The recently finalized 25-year comprehensive cooperation agreement between Iran and China has been referred to in the media as a “game-changer,” a “breakthrough” and a “major geopolitical shift,” but in reality, it is much ado about nothing. Signed with great fanfare on March 27, during Chinese Foreign Minister Wang Yi’s visit to Tehran, the deal does provide Iran with a political and rhetorical win in the context of its ongoing negotiations over the revival of the 2015 nuclear deal. Beyond the optics of the agreement with China, though, the substance follows the same playbook that Beijing and Tehran have developed over decades of bilateral relations: agreeing to deepen ties but on vague terms that are scant on details and concrete commitments.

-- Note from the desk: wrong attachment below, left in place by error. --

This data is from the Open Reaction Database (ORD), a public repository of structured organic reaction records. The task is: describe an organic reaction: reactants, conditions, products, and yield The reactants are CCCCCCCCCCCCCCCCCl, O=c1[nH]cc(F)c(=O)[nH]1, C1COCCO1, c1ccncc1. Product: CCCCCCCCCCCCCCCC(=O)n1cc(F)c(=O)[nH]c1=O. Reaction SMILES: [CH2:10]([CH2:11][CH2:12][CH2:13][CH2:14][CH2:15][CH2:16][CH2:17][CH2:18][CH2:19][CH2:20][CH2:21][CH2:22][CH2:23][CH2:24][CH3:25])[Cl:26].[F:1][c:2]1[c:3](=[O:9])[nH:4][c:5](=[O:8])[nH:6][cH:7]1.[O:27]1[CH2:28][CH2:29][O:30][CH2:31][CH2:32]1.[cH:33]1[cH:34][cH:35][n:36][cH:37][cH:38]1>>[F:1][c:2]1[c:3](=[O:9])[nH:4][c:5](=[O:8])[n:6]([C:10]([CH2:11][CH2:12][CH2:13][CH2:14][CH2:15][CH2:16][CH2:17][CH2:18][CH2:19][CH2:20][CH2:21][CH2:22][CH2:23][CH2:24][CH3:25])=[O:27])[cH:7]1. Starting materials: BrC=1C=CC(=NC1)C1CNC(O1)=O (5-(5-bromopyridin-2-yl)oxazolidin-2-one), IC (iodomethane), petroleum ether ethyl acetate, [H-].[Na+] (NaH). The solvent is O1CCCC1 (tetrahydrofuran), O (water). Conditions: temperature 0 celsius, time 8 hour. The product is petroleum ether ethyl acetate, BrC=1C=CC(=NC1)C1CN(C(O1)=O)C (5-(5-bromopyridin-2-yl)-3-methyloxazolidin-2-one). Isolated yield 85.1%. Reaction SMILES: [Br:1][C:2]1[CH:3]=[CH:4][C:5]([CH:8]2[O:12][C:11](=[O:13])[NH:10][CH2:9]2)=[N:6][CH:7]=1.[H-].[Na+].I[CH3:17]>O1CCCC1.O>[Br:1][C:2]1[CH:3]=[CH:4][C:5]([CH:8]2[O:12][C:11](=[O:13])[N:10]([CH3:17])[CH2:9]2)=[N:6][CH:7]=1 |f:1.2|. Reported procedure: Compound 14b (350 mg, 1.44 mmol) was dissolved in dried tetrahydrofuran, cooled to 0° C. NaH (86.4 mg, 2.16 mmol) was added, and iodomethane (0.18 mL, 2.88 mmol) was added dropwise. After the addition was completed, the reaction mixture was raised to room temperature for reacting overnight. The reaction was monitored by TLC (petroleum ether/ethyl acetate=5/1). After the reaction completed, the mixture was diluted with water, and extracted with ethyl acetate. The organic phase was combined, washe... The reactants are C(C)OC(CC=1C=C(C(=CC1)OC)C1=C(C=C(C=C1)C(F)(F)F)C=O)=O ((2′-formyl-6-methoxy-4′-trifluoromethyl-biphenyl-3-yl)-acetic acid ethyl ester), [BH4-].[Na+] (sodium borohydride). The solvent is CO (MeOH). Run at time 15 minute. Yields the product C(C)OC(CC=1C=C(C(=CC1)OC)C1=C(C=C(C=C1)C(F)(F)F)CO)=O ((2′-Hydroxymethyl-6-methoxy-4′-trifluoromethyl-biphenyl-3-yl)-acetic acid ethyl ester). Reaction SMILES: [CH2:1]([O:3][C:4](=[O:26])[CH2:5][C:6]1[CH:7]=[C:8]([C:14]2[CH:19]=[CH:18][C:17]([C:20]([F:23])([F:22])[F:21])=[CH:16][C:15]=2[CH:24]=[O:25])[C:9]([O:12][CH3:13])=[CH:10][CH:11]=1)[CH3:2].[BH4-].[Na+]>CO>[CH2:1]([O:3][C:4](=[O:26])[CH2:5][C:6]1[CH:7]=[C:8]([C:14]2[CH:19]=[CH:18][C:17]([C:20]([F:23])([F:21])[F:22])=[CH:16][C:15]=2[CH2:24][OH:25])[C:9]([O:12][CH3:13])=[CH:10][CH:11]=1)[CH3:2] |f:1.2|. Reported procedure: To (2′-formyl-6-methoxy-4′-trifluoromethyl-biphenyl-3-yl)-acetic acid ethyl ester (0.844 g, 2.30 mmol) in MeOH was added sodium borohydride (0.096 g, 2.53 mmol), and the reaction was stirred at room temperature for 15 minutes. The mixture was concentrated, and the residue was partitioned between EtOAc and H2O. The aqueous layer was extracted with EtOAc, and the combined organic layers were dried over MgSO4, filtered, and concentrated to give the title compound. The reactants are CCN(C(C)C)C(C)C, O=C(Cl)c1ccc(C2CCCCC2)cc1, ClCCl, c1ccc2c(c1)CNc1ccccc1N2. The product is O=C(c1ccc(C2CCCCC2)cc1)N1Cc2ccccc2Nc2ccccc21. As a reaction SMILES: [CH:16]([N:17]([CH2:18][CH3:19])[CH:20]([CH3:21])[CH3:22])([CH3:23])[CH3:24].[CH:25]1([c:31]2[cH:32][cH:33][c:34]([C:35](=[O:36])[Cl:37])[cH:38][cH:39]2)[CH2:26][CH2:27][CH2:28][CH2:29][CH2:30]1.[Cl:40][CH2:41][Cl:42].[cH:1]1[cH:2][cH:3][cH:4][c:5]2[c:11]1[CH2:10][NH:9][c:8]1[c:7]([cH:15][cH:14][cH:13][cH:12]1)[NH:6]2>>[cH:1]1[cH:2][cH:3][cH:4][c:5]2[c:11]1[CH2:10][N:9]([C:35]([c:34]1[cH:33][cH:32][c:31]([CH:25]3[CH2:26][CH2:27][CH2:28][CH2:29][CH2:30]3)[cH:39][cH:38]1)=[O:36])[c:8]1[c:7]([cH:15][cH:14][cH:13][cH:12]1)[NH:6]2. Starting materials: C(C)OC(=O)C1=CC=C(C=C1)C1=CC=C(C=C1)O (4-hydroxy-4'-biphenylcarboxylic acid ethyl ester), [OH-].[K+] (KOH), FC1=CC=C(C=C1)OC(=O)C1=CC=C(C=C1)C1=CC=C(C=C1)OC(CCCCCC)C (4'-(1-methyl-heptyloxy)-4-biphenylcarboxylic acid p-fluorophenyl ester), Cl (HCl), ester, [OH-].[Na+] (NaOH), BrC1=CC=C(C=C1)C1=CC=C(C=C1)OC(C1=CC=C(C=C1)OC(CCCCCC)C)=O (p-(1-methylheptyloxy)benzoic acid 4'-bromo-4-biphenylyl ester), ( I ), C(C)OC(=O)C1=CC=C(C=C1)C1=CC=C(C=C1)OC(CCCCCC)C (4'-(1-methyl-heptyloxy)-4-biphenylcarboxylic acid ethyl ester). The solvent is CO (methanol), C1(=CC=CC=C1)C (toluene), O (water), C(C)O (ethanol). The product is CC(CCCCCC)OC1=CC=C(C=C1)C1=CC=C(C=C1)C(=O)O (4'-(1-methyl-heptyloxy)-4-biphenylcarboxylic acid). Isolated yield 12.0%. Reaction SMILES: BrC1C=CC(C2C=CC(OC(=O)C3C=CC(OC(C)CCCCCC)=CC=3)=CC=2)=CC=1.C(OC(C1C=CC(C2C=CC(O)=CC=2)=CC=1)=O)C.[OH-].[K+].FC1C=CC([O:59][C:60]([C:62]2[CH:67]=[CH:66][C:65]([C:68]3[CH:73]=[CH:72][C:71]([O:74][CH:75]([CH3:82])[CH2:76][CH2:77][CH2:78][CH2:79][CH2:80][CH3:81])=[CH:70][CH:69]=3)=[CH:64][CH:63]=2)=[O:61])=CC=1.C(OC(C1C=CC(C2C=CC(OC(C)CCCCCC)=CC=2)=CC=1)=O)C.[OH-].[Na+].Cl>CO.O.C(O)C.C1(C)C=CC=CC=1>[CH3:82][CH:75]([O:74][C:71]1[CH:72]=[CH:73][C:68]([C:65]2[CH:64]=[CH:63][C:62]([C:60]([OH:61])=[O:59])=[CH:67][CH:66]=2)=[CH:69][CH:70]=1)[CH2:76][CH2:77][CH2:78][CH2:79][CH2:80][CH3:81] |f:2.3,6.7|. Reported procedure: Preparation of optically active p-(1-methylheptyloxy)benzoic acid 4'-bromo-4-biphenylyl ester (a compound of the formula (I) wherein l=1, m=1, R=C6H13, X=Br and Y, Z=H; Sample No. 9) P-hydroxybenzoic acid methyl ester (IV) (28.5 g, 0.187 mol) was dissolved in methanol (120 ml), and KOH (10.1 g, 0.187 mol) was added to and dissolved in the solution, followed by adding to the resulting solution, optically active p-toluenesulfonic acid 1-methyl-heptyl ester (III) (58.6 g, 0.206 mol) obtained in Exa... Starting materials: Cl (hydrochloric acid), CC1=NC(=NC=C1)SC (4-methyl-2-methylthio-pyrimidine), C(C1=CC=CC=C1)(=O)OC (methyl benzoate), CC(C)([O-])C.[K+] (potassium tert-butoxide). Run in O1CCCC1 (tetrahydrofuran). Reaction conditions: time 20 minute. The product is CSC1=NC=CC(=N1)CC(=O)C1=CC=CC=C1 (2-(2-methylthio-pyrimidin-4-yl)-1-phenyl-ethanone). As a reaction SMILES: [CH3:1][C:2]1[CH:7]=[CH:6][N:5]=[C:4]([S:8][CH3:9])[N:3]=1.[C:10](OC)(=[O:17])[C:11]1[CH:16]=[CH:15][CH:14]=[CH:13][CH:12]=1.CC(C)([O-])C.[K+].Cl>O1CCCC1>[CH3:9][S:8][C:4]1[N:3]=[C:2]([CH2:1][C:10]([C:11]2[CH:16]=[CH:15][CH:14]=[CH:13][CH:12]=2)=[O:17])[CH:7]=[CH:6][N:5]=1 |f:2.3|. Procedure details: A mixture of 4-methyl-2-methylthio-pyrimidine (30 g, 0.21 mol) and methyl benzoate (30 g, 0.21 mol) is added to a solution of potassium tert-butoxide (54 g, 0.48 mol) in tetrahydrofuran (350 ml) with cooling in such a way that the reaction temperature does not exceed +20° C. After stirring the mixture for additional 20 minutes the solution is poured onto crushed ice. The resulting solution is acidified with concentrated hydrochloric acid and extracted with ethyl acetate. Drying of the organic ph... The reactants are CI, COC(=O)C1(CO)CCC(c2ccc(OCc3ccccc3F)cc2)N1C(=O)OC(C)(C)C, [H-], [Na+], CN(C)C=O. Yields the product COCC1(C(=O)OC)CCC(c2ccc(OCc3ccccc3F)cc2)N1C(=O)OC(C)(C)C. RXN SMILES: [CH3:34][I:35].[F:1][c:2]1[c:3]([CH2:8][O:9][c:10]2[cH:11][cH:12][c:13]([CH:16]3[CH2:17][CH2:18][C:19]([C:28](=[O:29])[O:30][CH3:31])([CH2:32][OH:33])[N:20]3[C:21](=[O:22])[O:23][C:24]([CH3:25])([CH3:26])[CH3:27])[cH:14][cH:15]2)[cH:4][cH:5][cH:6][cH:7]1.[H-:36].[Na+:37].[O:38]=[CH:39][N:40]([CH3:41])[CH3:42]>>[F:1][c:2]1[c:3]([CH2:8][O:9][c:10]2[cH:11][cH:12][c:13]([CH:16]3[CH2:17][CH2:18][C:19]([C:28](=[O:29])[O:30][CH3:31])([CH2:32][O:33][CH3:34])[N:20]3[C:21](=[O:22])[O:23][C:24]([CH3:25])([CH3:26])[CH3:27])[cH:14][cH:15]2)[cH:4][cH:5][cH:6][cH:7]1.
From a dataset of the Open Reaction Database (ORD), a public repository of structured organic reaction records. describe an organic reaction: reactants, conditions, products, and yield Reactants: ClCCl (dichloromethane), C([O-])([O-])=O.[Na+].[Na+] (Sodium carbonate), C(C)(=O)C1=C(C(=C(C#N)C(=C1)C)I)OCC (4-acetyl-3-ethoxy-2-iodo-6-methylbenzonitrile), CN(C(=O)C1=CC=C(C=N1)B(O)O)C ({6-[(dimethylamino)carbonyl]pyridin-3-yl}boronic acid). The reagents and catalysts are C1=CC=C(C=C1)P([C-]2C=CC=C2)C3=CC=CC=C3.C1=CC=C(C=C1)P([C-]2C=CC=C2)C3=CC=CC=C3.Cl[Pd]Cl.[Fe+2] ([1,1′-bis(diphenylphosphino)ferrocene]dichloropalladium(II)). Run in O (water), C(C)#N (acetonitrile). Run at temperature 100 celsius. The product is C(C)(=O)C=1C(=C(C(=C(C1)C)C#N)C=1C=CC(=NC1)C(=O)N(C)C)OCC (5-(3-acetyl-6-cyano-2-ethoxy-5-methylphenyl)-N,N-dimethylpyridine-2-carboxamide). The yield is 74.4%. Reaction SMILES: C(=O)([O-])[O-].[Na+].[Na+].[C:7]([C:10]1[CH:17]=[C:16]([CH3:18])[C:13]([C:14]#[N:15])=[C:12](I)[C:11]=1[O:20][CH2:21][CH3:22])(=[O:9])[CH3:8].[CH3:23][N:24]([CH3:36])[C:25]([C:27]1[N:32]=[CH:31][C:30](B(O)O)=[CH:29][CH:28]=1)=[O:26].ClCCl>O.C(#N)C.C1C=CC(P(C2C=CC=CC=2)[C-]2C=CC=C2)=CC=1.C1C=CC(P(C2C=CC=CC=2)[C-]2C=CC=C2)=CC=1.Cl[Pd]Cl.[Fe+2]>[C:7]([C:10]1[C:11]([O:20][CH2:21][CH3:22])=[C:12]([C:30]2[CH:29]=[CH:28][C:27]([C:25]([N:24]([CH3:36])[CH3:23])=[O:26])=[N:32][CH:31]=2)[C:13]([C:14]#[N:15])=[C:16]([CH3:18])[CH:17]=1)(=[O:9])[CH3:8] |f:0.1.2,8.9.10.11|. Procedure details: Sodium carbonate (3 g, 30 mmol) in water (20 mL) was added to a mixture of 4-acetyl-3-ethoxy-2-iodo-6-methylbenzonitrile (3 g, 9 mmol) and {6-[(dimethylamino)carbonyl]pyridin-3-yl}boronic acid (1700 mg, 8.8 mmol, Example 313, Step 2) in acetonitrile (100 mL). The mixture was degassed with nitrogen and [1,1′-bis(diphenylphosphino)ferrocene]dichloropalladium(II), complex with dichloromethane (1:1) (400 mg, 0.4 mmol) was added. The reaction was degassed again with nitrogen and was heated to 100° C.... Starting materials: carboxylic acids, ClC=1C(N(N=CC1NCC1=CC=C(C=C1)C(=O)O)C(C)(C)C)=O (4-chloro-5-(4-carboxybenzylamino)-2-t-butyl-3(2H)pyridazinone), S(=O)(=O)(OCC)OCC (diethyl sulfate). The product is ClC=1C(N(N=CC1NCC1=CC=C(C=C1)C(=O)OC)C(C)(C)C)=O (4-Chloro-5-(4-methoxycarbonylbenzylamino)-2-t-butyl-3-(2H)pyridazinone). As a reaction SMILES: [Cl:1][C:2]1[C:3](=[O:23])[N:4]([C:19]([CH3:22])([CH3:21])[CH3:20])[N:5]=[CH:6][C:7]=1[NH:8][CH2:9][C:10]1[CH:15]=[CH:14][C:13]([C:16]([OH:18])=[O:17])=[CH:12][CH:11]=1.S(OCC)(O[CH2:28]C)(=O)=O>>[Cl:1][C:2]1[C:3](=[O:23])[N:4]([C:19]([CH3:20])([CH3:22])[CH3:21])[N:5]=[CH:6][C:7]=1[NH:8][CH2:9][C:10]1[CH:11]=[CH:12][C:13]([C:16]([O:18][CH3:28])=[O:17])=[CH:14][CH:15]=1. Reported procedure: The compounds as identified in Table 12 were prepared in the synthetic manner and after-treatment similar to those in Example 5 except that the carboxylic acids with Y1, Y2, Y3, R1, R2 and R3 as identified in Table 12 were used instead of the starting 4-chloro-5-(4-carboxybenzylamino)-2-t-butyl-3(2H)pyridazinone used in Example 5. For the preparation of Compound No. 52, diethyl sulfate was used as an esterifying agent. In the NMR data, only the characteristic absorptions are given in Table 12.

The deal itself has not been made public, and Iranian Foreign Minister Javad Zarif took pains to highlight that the agreement with China was not a treaty, removing the requirement for parliamentary approval. He also denied that it outlined any specific figures—despite reports of $400 billion in promised Chinese investments—or obligations for either side.